Steps For Including Psychological Damage In Your Personal Injury Case

There's often a component of emotional loss that comes with a personal injury, and many judges are willing to recognize this and reward it heavily in a successful personal injury trial. But since these injuries can be harder to prove than a physical injury, there are certain steps you should follow to make your claim work. 

Step 1: Make Your Case Solid

The emotional injury claim itself is not enough to prove your case. It needs to rest on a solid basis that shows you sustained a severe injury that was the fault of the defendant. Once you have successfully proven this, that's when it's time to bring up the emotional damage that occurred as a result of your injury. 

Your personal injury attorney will likely want to focus on pinning down the details of the injury first by collecting witness accounts, highlighting important details that show the severity and cause of your injury, and collecting facts that show that the defendant is responsible. 

Step 2: Decide What Types of Psychological Injury Apply

There are many potential psychological injuries that you can claim. Depression, fear and anxiety are all common outcomes for an injury that causes you to lose out on daily activities and causes a significant amount of pain. Aside from that, the trauma and need for catering can cause you to lose personal self-esteem, which can thwart your success now and in the future. Loneliness and loss of companionship are also significant emotional repercussions that you may want to discuss with your personal injury attorney. Discussing these things in front of a jury can be difficult, so work with your lawyer to understand how much you have to share in order to be successful in your claim.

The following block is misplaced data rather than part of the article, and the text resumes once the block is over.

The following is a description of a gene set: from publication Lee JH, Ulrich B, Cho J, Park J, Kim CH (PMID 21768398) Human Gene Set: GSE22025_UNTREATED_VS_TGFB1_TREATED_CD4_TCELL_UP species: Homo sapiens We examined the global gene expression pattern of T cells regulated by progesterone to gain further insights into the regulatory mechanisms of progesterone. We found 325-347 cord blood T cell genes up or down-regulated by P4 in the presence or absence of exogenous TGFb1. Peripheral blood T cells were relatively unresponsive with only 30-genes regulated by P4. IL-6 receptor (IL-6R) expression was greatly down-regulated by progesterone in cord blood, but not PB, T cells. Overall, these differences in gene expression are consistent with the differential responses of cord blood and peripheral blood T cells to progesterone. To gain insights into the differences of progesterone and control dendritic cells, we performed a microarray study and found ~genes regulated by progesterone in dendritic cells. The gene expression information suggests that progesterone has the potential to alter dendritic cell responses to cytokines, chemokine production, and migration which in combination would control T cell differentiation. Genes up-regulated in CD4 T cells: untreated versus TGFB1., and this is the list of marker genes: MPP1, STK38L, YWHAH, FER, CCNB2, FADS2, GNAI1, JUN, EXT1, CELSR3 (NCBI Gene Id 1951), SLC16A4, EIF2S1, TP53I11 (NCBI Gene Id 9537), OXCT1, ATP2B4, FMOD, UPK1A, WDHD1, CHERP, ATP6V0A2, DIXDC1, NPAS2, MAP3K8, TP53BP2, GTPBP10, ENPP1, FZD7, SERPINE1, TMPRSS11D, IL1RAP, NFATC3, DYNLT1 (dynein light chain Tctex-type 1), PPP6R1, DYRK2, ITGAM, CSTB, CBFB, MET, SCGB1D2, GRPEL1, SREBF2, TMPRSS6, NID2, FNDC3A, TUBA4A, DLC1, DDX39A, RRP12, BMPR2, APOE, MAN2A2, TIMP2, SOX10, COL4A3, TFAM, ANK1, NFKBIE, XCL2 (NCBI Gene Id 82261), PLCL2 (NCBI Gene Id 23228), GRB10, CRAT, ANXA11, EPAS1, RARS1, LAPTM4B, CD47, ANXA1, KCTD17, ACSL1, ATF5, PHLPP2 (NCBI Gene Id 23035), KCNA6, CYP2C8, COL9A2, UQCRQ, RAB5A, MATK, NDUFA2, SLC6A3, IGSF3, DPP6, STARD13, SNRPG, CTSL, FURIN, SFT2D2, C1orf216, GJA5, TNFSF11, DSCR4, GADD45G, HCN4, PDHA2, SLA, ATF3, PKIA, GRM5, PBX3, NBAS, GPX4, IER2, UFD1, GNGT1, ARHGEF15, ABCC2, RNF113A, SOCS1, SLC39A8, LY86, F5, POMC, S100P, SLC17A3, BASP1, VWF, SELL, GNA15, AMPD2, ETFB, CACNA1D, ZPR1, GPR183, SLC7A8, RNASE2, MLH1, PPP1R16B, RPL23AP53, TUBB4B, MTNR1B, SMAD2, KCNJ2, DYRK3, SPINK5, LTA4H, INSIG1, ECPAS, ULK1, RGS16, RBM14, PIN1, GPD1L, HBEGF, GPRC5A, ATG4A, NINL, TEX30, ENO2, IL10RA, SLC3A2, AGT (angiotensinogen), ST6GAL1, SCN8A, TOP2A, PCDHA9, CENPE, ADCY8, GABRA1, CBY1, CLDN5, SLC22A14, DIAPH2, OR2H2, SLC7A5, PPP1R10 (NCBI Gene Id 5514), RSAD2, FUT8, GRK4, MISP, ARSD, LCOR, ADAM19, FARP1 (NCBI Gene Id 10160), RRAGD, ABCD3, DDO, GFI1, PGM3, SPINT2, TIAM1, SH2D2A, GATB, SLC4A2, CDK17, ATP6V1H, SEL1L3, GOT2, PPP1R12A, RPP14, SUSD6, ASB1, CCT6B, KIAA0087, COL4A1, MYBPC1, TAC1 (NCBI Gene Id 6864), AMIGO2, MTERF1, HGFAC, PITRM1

Step 3: Gather Evidence of Psychological Injury

Finding evidence to support your psychological claims is a bit tricky. It helps if you have been seeing a therapist regularly, especially if you started therapy shortly after your injury occurred. Your therapist may be able to act as a witness on your behalf, or at least release some records that show how often you have visited the office. It all depends on their confidentiality policy. For loss of consortium claims, you may be able to have a loved one talk about how your relationship has changed since the accident. For depression and anxiety, bring out any prescription records or have a close friend talk about the symptoms they have noticed. It will  be up to your personal injury lawyer to help you locate the right types of evidence. 

For more information, check out the site of a local attorney.